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I have a program that reads the data in a file, changes certain elements, and creates a new file. The code looks like this:

lines = IO.readlines('single_before_CAP.txt').map do |line|
a = line.split.each { |i| i.capitalize! }
a2 = a.join(" ")
File.open('single_after_CAP.txt', 'w') do |file|
  file.puts lines

How can I use Xcode and MacRuby to get this program to run as a GUI app? If not Xcode and MacRuby, is there another simple task I can do to make this a standalone GUI app?

share|improve this question
There are quite a few steps in creating a macruby app. I put a link to them in my answer. Does that seem helpful? – vlasits Apr 12 '13 at 2:04
Thanks. It looks like someone deleted the part where I said I already reviewed the available tutorials. I was able to get through them, but I don't need a timer or an app that shows me how to say "Button Clicked!", etc. I guess it can be as simple as I want. I just want to be able to have the program "Run" without them having to go to Cmd Line and tell it to run. – jmitchell1009 Apr 12 '13 at 9:36
Ah... it will probably be hard for people to get motivated to write another (probably lengthy) version of those tutorials that is targeted just for your problem. You may want to start using the process described in the tutorials, wait until you have a specific problem with a step in the tutorial and then ask a more specified question. – vlasits Apr 12 '13 at 17:24
up vote 1 down vote accepted

If you just want to run a headless ruby application, you can use Automator. Simply create a new workflow, add a line to execute your application, and save it as a ".app". I can give you more specific instructions if you like.


Specific Instructions: If you don't need to input anything to your program (like files or arguments) the simplest way would be to:

  1. Open Automater
  2. Select new "Application" (This will save your final output as a .app, you can choose another option if you want something else)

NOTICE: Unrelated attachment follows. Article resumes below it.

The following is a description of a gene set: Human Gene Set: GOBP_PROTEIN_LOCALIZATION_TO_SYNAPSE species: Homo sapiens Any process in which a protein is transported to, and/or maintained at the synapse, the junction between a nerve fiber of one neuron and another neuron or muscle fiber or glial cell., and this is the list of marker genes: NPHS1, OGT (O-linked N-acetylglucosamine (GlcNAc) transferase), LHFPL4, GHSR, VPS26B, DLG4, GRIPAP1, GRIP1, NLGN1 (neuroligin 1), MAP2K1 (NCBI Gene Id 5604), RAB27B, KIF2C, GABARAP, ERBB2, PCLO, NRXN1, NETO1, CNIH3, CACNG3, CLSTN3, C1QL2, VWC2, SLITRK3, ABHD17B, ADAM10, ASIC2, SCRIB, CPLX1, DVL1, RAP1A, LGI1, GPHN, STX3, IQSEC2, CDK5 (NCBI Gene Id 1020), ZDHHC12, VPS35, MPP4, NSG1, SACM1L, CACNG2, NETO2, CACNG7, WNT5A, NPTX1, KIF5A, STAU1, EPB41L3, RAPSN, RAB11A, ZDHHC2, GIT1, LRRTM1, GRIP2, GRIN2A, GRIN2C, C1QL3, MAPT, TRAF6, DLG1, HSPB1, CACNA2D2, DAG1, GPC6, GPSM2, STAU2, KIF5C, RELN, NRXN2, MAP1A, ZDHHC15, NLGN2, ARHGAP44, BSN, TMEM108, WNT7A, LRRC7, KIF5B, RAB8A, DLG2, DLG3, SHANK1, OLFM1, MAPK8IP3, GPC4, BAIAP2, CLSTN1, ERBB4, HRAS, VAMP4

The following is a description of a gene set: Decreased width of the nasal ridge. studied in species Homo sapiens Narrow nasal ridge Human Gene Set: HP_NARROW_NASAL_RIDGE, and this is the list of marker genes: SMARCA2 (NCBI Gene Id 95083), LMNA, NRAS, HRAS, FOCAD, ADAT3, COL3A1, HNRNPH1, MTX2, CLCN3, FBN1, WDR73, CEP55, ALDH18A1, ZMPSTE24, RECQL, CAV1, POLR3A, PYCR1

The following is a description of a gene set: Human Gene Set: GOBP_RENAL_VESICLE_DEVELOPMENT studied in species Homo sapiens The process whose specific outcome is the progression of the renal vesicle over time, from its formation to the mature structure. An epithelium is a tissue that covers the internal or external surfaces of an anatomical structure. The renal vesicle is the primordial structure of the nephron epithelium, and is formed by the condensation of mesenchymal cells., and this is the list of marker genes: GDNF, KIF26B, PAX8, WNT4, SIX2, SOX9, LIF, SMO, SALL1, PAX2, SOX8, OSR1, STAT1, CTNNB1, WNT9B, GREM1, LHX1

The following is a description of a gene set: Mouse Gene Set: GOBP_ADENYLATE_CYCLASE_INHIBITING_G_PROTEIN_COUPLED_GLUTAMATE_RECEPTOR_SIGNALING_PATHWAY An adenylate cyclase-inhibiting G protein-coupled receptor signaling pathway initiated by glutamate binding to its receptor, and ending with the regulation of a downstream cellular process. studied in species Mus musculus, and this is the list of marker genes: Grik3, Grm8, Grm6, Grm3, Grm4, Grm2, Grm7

3. Select the "Run Shell Script" action, and drag this into your workflow.
  4. Select a shell to run it in (shouldn't matter too much if you're just running a ruby application).
  5. Select where input should go (again, if you have no input, it should matter too much)
  6. Enter the command for your ruby application. Something like "ruby commandpath" etc. (without quotes of course)
  7. You may want to run it a few times to make sure it works. Once you're done, you can save the workflow and it will create a .app for you.

If you have any issues, let me know.

share|improve this answer
Yes please. I will investigate on my own, however any steps to help make it easier to understand would be helpful. – jmitchell1009 Apr 28 '13 at 16:58
Ok. I have done this and get an error in my code. It won't read array_2.gsub(/ Ws /, ", west side").gsub(/ Es /, ", east side"), citing the 2nd ".gsub" as the line in question, with the error "sytax error, unexpected ".", expecting kEND. I get this using Platypus as well, however can run from the Command Line with no problems. Does it not recognize my current version of Ruby? Using 1.9.3 from the Command Line. I have an older version on my computer as well if that information helps. – jmitchell1009 May 1 '13 at 2:04
@jmitchell1009 the shell script is literally just running it as if it were on the command line. Are you using the version of ruby packaged with OS X or did you install something else? You can run which ruby to see which version you're calling from the command line. – user2276204 May 1 '13 at 18:15
Let me elaborate a bit. First I wrote a .rb file that opens a txt file, reads the data on each line, changes the data as per the code, and saves a new file. When I run "ruby filename.rb" in command line, the code runs and I have a new file. Everything works. When I build the app using your steps: 1st I added "Run Shell Script"(I used bin/bash and pass input to stdin). I typed "ruby /Users/jmitchell/Desktop/filename.rb". When I tried to run I got an notice saying I needed to add the "Get Specified Finder Items", which I did. I clicked run and got the sytax error outlined above. – jmitchell1009 May 1 '13 at 18:39
@jmitchell1009 It could have something to do with the path you run it from. That's the only thing I could think of from what you've said, could you share the code? – user2276204 May 2 '13 at 0:41

It sounds like what you want is basically a simple wrapper app that runs your script when double-clicked, rather than a full GUI. Platypus is the easiest way to do that. You just give it your script, set up a couple of parameters (e.g. whether your script wants a file as an argument) and it'll give you a double-clickable app that optionally includes a simple interface such as a progress bar or text output.

share|improve this answer
I have tried Platypus, however it won't read all of my Ruby code, giving me errors where they don't exist when I run from the Command Line. FYI - the code above is not what I really need, but a basic concept. The actual code is hundreds of lines. – jmitchell1009 Apr 28 '13 at 16:59

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